“Our 2017 estimates already reflect 6% improvement in revenue (per hundredweight) and another modest improvement in 2018.”
On Oct. 3, ArcBest’s stock was trading at a 52-week high of $34.25 and has since fallen nearly 10% to close at $30.85 on Monday. The lowest the stock has traded at over the past 52 weeks was $16.95.
For Van Buren-based USA Truck, the change in the 2018 earnings estimate is a reflection of “increased confidence in the company’s ability to deliver on its operational improvement plan amid improving freight conditions,” Seidl said. The target stock price was increased to $16, from $10.
On Oct. 2, USA Truck’s shares were trading at a 52-week high of $14.89, and have since fallen 7% to close at $13.76 on Monday. The lowest the stock has traded at over the past 52 weeks was $5.73.
The number of trucks and trailers on the road (capacity) is expected to be reduced between 3% and 5% as a result of the electronic logging devices (ELD) mandate, which will go into effect in December. However, capacity won’t be reduced by that amount until the second half of 2018.
“Meaningful enforcement is unlikely to begin until April 1, 2018, when non-compliant carriers will be forced out of service for eight hours,” Seidl said. “Therefore, either the enforcement will need to get tougher or the mandate’s full impact is unlikely to be felt before mid to late 2018 as non-compliant carriers are either repeatedly penalized or are taken out of service completely (potentially on their own accord if frustration levels are high enough).”
“During this time period, carriers that were late to adopt ELDs will be in the midst of reconfiguring their networks to keep drivers moving, getting paid and happy,” he said. “As much as this is a trucking company’s market, it’s even more so a truck driver’s market.”
Salaries and benefits comprise of about 30% of revenue for trucking companies, Seidl said. About 25% of rate increases are given to drivers, but in 2018, as much as or possibly more than 50% of rate increases are expected to be dedicated to drivers.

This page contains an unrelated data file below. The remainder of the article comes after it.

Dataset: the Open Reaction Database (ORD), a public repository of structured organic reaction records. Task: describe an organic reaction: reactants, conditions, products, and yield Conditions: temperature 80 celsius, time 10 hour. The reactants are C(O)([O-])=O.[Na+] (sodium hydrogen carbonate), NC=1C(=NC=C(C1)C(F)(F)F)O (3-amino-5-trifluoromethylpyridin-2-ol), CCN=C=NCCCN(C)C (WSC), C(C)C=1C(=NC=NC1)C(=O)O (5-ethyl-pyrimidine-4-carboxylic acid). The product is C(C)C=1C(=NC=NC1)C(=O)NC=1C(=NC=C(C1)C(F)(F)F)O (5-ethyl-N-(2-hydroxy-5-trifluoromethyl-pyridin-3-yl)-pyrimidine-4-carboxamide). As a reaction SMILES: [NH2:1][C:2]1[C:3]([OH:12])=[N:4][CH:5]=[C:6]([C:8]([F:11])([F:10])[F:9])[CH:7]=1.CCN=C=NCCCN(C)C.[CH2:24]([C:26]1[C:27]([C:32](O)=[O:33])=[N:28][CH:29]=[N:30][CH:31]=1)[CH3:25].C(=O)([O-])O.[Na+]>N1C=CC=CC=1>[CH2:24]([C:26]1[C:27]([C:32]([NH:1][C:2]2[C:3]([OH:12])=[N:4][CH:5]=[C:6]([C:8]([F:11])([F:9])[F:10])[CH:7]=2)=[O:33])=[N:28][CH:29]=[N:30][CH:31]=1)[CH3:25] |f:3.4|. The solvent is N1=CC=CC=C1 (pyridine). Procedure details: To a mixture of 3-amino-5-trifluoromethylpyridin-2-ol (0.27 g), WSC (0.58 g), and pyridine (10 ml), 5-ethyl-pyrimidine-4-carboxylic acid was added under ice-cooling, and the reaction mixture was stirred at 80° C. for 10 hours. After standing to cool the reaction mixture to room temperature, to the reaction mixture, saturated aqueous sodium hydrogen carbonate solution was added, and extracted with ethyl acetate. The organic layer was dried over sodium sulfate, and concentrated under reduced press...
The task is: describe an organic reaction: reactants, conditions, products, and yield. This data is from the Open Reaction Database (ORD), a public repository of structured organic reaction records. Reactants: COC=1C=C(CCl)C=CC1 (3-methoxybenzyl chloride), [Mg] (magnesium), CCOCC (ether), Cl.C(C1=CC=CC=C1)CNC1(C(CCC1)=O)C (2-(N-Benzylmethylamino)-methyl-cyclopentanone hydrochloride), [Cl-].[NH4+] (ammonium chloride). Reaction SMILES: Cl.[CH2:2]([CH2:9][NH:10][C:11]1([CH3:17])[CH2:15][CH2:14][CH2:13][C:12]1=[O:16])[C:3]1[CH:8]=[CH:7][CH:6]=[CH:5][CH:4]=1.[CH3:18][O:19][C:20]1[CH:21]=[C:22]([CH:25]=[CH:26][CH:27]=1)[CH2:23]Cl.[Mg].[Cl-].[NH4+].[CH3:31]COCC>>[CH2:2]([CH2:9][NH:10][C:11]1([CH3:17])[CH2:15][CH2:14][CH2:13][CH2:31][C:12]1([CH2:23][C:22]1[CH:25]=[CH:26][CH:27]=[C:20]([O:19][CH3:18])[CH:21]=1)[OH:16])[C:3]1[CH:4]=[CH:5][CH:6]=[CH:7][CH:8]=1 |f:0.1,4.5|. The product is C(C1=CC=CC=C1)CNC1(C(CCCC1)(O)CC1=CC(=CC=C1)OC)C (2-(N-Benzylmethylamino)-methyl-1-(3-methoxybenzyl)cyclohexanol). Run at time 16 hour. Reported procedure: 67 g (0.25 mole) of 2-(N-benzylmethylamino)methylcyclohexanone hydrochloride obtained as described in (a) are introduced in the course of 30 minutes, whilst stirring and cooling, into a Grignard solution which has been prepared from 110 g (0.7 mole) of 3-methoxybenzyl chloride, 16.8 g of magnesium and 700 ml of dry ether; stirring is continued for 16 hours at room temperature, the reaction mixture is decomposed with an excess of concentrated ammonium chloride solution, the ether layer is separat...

“That would mean driver pay could easily increase in the 5% to 7.5% range, taking total operating expense up (about) 2%.”
Some carriers have said they were unable to “hire dedicated drivers at a guaranteed $75,000 salary (average driver pay is just over $50,000 for the industry.)” A CEO of a private carrier said pay might have to rise above the “six-figure range to adequately attract enough drivers.”
In J.B. Hunt’s dedicated segment, driver pay hikes before contract rate increases and new contract startup costs “were the main drivers” for its miss in earnings for the segment. “However, cost pressures seem more timing related and will likely fade over the next few quarters,” according to Delco. In 2018, segment revenue is expected to rise 11.8% to $1.9 billion, “driven by +7.2% fleet growth combined with +4.2% revenue per tractor growth.”
FINAL MILE UPSIDE
Over the medium to long term, a potential upside for J.B. Hunt is its final mile business, which accounts for about $250 million in revenue annually, Seidl said.
“The company’s recent acquisition of Special Logistics Dedicated shows JBHT’s commitment and focus on the most highly levered segment of the freight economy to e-commerce.”
Amazon’s Seller Flex service might be an opportunity for J.B. Hunt “to further expand its last mile presence with the most dominant player in the e-commerce market.”
J.B. Hunt has the second largest final-mile delivery fleet for heavy goods of more than 150 pounds in the country, behind XPO Logistics, according to Seidl. In 2016, XPO generated more than $800 million in revenue through independent contractors and has more than 13 million final-mile deliveries annually. In 2016, XPO’s final-mile revenue is expected to rise 16% to $960 million.